Although political consultants and marketing tactics have become more important in politics, so have political parties.
"Thirty or 40 years ago, political pundits were saying that with the rise of television and our entertainment-centered culture, political parties would become less important and the personalities of candidates would becoming more important," Bike explained. "What actually happened, with the information explosion via television, radio, and the internet, and with people being busier than ever, is that people cannot keep up with or process all that information. They don’t have the time. So, they look at the party label more than ever."
The pressure on campaigns and candidates is greater than ever, and so is the temptation for campaigns to commit ethical violations.
"In my book ‘Winning Political Campaigns,’ I talk about the ‘just this once rule’—campaigners who wouldn’t normally do a dirty deed, whether it is putting out-and-out lies in a speech or denying a charge when it is true , but who decide to do it ‘just this once,’" Bike noted. "I’m against ‘just this once,’ because it quickly becomes ‘more than once.’ When a charge against your candidate is true , I recommend admitting it and moving on. In fact, I recommend admitting it before the charge is made, to diffuse the issue before it ever becomes a problem."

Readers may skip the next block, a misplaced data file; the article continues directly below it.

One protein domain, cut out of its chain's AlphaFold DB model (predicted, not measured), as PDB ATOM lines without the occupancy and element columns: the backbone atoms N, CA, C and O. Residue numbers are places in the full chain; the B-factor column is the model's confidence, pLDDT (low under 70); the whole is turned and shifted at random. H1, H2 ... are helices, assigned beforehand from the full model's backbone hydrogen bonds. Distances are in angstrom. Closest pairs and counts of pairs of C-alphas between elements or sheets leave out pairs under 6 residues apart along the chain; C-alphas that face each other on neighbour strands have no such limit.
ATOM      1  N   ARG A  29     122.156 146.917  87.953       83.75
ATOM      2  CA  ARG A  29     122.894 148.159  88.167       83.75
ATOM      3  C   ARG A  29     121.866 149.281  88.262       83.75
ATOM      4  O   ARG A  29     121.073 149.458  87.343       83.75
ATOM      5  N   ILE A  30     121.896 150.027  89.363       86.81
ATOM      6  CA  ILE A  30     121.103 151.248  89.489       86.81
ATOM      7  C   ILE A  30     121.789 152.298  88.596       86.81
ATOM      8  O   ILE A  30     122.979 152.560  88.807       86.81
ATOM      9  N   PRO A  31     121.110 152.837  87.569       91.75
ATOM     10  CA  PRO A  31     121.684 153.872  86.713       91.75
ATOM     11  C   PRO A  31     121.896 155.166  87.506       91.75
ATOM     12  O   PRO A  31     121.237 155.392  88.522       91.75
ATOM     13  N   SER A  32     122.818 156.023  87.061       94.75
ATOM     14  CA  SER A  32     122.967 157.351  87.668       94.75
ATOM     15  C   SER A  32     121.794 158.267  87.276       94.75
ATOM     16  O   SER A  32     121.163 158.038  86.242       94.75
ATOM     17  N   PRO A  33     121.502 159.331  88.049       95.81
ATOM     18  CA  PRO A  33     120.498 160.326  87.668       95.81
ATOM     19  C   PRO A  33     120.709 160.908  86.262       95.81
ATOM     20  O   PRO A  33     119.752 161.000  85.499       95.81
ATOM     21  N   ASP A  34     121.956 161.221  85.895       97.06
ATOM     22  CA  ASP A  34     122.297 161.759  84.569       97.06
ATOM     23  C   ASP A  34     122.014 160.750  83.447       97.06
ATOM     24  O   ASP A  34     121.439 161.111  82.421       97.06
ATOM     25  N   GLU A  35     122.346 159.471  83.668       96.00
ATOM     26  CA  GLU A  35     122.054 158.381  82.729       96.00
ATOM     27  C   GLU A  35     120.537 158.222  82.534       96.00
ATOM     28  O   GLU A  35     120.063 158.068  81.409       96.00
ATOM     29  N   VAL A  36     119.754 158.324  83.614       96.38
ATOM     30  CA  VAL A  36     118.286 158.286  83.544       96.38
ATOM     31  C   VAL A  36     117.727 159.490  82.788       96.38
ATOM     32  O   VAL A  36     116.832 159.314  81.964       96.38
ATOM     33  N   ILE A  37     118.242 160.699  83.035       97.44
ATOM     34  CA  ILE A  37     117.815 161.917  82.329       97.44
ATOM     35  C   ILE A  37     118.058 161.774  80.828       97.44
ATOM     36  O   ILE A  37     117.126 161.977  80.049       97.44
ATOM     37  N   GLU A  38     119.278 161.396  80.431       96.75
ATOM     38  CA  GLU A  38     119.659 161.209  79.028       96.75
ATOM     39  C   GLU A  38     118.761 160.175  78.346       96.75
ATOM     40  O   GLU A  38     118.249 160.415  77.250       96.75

Bike looked at some of the biggest changes in political campaigning lately.
"Campaigning has always been about getting the swing voters to vote for your candidate, but what happens when there are fewer swing voters in a highly partisan era such as the current one?" Bike noted. "You’ve got to work harder to find them, and to get them out. Barack Obama did it in 2008, and the Tea Party did it in 2010.
"Grassroots campaigning has probably been around since some ancient Pharaoh sent supporters out to talk to people shopping in the marketplaces of Egypt, but the 2008 Obama presidential campaign turned it into an art form with electronic organizing. Take the state of Missouri. The 2008 Obama campaign had 40 offices, 150 organizers, and 2,500 neighborhood leaders. The campaign used the internet, e-mail, and social media to organize these people, yet their old-fashioned face-to-face contacts with their neighbors were way more persuasive than TV ads," Bike said.
"The campaign must take an active role in voter registration. The 2008 Obama campaign and the 2010 Tea Party campaign actively registered thousands of new voters all over the country. It is an axiom in politics that an overwhelming majority of new voters are going to vote for the candidate or party that registered them," Bike said.
The internet and social media are where the most innovations are taking place, and more rapidly, Bike asserted.
"The Obama campaign of 2008 used the internet better than anyone else had until that time," Bike explained. "In February 2008, when Obama raised $55 million in one month, he did not host a single in-person fundraiser. The money all came from small-donation internet contributions.